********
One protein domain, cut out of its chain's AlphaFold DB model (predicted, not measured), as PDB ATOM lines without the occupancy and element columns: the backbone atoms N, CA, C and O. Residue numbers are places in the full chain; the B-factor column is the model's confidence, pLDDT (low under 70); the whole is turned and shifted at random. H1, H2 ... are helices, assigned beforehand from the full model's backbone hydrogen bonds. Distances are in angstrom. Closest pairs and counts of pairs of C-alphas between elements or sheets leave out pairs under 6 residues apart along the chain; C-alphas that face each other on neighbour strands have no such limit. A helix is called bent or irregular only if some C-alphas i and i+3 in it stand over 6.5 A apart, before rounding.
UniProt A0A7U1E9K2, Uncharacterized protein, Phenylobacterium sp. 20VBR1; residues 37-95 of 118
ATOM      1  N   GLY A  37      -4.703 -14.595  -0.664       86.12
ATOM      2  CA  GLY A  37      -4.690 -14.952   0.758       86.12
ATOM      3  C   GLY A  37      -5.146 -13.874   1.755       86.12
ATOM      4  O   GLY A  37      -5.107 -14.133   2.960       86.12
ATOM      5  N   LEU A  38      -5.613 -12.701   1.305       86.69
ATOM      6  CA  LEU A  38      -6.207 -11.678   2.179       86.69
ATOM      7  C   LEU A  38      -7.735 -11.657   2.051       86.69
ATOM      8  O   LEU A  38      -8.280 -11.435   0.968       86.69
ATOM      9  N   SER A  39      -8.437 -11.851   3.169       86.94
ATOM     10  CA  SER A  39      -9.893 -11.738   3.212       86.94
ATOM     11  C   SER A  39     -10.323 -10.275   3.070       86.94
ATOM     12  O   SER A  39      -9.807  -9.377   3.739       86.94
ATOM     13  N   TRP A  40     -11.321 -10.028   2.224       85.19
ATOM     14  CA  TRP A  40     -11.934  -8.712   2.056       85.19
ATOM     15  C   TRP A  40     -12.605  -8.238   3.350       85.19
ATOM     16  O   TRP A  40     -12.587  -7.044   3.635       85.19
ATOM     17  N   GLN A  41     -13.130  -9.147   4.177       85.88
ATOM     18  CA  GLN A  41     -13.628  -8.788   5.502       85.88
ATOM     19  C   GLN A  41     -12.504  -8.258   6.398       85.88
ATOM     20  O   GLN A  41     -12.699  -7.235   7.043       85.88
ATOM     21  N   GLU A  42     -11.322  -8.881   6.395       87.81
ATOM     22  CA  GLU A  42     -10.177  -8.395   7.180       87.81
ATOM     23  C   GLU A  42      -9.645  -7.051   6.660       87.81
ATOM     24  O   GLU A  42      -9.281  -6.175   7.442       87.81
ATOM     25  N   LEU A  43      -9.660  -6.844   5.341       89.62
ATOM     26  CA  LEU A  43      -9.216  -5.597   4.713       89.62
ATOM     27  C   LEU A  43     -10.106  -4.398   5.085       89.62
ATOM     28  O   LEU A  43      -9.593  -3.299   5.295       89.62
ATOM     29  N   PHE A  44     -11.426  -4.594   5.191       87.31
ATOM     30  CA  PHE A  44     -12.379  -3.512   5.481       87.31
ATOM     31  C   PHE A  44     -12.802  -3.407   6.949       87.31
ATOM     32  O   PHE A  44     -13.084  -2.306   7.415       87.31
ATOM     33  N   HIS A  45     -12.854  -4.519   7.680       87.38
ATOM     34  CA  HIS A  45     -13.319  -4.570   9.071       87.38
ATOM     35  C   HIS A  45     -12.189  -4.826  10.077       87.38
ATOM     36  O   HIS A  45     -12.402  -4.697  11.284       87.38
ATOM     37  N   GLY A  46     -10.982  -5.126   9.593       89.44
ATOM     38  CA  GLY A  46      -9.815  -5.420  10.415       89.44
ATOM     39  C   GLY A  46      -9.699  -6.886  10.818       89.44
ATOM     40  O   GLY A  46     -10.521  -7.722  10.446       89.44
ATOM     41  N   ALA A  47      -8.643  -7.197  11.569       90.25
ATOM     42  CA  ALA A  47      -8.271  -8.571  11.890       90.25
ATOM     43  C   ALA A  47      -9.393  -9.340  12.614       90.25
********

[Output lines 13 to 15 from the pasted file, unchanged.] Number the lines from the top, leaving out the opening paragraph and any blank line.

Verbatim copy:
ATOM     12  O   SER A  39      -9.807  -9.377   3.739       86.94
ATOM     13  N   TRP A  40     -11.321 -10.028   2.224       85.19
ATOM     14  CA  TRP A  40     -11.934  -8.712   2.056       85.19